Milk production creeps up

Slaughter increase funds replacement purchases, expert says

By CAROL RYAN DUMAS

Capital Press

Milk prices are still languishing at or below the cost of production, but national milk production grew by 1.7 percent in April over a year ago, according to the National Agricultural Statistics Service.

The national herd decreased by 155,000 cows, 3,000 more than March, and production per cow increased 63 pounds.

Of the 23 major milk-producing states, 16 increased production in April over year-ago levels, including Washington at 7.2 percent, Wisconsin at 6.2 percent, Michigan at 5.1 percent and Idaho and Minnesota at 3.3 percent.

California, the largest producer at 3.43 million pounds, production was up slightly from a year ago, marking its first monthly gain in 17 months.

The largest production decline was Missouri, which dropped 7.6 percent.

Dairymen sent 234,700 cows to slaughter in April, the highest April figure since 2003.

"However, this simply generated revenue to buy replacements or to put feed in front of home-grown heifers joining the milk herd," analyst Jerry Dryer said in his May 21 Dairy & Food Market Analyst report.

Seven states had more cows than a year ago, including Idaho's 3,000 cow increase, Washington's 10,000 and Oregon's 1,000. California had 5,000 head less, and cow numbers declined in 14 other states.

Total U.S. cow numbers increased by 14,000 in January through April after falling by more than 250,000 head last year. In the first four months of 2010, cow numbers increased about 6,000 in Washington, 5,000 in New Mexico and 4,000 in Idaho. Meanwhile, California's herd continued to shrink, down 10,000 head.

In the first four months of the year, culling activity ran 3.2 percent -- 31,600 head -- below a year ago, according to USDA's Livestock Slaughter report released last week.

Commercial cheese stocks remained at record levels at the end of April, according to USDA's Cold Storage report. On April 30, total cheese inventories were 1.012 billion pounds, up 8 percent from a year ago, while American cheese holdings were 614 million pounds, up 6 percent.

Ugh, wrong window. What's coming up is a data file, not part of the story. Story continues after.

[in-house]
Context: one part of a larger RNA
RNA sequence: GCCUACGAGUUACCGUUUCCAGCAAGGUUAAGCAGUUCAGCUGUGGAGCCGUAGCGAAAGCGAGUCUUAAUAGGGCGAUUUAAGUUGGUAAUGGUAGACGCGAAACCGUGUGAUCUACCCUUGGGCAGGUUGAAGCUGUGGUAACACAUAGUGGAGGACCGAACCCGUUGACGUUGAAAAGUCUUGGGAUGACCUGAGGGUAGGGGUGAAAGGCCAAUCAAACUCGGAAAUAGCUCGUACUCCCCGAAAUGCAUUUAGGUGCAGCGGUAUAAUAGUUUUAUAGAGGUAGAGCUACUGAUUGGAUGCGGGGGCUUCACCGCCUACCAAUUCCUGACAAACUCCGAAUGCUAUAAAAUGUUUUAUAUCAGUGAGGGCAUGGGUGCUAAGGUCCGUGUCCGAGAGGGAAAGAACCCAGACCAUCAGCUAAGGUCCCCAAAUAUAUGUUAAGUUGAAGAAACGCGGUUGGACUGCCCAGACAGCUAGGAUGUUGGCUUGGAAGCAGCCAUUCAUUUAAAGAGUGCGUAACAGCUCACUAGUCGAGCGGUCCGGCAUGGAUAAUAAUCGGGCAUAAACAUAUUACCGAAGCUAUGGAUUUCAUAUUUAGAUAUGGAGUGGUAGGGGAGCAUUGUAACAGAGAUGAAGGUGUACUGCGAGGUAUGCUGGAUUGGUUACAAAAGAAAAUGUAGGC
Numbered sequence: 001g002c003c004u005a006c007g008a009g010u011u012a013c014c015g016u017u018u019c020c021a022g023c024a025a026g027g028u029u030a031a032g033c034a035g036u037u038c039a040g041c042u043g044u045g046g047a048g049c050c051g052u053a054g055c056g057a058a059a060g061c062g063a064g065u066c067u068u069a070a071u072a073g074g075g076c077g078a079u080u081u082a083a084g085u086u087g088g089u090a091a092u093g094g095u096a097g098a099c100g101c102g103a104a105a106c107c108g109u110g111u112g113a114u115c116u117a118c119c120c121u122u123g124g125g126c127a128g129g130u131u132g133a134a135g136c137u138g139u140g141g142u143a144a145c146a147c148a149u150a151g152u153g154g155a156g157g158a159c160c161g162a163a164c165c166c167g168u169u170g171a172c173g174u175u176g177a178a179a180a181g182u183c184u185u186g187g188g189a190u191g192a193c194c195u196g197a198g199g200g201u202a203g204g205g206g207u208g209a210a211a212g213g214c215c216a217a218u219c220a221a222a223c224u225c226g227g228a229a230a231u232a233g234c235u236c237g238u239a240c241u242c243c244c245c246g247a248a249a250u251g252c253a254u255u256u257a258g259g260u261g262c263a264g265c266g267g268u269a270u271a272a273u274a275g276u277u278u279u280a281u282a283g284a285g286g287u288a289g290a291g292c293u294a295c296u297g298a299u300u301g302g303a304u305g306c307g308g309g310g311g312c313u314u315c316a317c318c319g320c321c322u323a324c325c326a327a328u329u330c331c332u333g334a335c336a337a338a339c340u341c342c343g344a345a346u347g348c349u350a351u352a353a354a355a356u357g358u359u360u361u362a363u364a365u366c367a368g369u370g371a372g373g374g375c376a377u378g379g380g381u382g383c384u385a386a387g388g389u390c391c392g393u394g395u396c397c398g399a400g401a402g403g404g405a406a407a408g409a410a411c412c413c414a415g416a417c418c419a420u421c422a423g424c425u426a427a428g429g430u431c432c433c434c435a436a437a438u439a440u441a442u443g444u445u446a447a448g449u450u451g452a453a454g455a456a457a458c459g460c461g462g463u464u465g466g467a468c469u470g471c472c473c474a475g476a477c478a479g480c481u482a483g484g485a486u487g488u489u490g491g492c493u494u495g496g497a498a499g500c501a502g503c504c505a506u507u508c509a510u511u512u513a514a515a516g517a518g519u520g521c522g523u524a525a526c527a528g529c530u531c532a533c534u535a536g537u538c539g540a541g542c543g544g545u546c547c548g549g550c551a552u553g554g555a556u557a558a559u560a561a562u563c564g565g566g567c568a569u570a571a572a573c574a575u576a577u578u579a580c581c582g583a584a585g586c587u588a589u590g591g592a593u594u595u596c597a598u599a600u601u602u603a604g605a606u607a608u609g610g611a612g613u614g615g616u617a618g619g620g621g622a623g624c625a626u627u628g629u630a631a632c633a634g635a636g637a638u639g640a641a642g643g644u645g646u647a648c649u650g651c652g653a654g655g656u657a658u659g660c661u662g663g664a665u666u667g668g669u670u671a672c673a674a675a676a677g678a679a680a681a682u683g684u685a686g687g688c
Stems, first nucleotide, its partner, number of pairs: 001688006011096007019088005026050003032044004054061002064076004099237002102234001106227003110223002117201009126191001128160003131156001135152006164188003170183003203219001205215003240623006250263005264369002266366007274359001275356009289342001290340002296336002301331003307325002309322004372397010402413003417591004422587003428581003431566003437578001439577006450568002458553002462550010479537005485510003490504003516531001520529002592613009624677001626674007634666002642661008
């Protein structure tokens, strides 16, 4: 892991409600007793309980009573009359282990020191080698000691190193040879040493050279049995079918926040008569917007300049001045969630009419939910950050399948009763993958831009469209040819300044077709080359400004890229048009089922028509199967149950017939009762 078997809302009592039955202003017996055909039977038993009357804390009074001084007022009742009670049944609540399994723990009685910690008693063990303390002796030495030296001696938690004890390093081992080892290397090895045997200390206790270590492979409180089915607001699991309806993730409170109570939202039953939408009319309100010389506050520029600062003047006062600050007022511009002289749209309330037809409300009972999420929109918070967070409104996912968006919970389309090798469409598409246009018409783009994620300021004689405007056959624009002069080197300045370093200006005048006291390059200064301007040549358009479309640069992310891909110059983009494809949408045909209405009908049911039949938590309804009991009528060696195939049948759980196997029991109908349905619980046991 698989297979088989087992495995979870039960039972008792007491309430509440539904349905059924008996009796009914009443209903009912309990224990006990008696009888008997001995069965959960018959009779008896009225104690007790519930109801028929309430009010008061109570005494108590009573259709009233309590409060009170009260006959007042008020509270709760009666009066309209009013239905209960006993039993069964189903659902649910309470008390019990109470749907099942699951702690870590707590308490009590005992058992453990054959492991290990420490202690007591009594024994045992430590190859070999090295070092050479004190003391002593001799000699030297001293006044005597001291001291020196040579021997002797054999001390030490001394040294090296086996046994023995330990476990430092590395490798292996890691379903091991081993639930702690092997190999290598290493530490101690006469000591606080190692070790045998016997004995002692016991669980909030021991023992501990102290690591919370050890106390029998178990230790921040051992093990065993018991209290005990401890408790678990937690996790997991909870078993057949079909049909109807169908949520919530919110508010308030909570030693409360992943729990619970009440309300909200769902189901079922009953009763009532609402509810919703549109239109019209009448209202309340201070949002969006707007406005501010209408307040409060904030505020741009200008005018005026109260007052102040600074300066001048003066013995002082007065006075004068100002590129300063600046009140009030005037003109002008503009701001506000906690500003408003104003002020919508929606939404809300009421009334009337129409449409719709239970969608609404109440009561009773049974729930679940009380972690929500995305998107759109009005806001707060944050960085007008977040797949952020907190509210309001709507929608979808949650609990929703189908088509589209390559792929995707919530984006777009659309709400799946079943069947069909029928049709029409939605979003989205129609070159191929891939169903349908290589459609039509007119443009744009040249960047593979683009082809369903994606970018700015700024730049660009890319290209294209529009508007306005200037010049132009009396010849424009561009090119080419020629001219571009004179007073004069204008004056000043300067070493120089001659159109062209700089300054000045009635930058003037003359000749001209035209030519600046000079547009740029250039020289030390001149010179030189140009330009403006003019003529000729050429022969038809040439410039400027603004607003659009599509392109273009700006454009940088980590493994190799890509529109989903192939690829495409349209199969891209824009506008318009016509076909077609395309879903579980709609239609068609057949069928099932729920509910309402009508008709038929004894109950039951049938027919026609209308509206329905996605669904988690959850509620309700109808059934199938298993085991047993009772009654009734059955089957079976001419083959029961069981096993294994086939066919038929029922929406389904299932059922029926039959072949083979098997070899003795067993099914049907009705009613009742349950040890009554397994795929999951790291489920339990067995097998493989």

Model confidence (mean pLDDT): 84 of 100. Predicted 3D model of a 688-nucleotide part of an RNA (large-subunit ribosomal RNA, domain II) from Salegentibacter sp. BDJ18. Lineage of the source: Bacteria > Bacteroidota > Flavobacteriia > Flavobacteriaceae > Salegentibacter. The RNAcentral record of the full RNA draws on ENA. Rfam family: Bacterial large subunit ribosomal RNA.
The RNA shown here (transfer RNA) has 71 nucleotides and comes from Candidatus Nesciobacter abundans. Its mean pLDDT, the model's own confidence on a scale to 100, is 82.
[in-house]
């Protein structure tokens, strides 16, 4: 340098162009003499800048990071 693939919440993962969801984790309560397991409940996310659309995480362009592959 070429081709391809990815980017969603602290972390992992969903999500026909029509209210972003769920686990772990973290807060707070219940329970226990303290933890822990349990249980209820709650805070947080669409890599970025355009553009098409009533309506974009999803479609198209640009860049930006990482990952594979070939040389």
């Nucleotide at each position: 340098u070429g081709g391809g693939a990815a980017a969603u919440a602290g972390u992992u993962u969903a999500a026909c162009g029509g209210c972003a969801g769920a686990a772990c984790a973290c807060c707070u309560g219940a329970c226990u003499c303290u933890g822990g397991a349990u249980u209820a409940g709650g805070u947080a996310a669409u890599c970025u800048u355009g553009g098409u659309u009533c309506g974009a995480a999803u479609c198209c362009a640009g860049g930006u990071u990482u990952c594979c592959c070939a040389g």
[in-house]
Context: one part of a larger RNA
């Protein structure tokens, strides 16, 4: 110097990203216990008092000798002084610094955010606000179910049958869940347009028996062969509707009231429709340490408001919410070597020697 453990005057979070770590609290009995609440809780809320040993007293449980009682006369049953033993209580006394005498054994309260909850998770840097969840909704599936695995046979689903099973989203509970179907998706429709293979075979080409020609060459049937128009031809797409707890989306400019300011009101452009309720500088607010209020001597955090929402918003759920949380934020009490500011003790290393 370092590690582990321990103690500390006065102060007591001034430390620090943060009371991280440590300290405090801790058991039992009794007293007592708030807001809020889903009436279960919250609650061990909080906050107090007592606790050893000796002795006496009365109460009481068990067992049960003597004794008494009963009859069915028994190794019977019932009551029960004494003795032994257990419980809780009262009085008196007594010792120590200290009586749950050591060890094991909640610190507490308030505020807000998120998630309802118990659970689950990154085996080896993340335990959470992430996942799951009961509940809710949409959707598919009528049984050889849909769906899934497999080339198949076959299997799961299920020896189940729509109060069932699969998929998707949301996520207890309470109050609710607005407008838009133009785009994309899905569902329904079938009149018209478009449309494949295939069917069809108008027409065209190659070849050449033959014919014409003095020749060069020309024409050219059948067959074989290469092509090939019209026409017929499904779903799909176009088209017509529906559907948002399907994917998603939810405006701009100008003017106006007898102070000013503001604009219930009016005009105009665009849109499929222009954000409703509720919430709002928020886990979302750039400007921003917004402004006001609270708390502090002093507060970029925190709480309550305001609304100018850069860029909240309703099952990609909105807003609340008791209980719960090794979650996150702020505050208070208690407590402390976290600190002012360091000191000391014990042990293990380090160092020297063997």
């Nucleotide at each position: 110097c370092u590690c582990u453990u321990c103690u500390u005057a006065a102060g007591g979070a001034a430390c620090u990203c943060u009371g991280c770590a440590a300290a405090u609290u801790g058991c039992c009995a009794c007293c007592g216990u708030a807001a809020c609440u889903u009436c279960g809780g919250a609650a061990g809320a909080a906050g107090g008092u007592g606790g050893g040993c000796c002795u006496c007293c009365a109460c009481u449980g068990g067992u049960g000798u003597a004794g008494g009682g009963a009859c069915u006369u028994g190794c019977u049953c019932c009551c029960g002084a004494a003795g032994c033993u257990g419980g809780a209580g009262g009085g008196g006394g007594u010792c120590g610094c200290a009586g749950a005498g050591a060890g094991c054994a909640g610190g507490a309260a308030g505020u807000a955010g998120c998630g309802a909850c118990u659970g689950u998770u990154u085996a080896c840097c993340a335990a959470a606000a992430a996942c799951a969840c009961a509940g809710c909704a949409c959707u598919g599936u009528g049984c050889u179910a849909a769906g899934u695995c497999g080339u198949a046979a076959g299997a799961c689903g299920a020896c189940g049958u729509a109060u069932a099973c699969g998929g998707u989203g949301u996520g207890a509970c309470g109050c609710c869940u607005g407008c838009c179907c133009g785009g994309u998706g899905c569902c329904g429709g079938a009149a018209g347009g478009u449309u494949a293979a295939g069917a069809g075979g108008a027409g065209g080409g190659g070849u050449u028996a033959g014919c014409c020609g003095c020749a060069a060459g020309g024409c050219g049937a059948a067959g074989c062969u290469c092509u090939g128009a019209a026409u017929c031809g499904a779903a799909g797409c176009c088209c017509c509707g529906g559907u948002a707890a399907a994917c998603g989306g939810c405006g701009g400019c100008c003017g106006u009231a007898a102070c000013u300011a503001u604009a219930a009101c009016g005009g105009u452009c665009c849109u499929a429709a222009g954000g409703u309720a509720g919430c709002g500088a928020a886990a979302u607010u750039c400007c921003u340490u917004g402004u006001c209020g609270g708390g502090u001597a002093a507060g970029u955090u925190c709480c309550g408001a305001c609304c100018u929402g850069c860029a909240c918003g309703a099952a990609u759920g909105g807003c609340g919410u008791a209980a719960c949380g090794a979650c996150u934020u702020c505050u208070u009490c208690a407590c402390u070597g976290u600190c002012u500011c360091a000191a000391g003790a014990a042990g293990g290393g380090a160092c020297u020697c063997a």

Nonetheless, CME cash cheese prices were $1.50 per pound for barrels and $1.47 per pound for blocks on April 21.

Holding cheese prices at current levels could prove difficult, Dryer said. The seasonal flush hasn't peaked in the Upper Midwest and the Northeast, and schools are starting to close.

"Manufacturers will have more than enough milk until near mid-June, and handling supplies could get dicey with the Memorial Day holiday plant closures," he said.

On the bright side, Class III milk prices, at $12.92 per hundredweight, were up $2.14. in April over a year ago. And the Class I base price is showing improvement. At $15.28 a hundredweight for June, it's up $1.48 from May, and the highest price since January 2009.

April milk production

State 2009 2010 2009 2010 2009 2010 % change

Milk cows milk per cow milk production

1,000 head pounds million pounds

Idaho 551 554 1,800 1,850 992 1,025 3.3

California 1,821 1,752 1,885 1,960 3,433 3,434 --

Washington 239 249 1,920 1,975 459 492 7.2

Oregon 114 115 1,675 1,710 191 197 3.1

23-state total 8,480 8,325 1,760 1,823 14,922 15,178 1.7

SOURCE: USDA-NASS

April products prices

Product Price Previous Year ago

Month

Milk, Class III ($/cwt.) 12.92 12.78 10.78

Milk, Class IV ($/cwt.) 13.73 12.92 9.82

Cheese 40# (lb.) 1.4182 1.2976 1.2045

CME Cheese Barrels (lb.) 1.3854 1.2782 1.1506

CME Butter (lb.) 1.5460 1.4641 1.2042

NFDM West (lb.) 1.2154 1.1278 0.8501

Whey powder West (lb.) 0.4000 0.4024 0.2300

WPC Central & West 0.9102 0.9130 0.5470

Source: USDA-NASS

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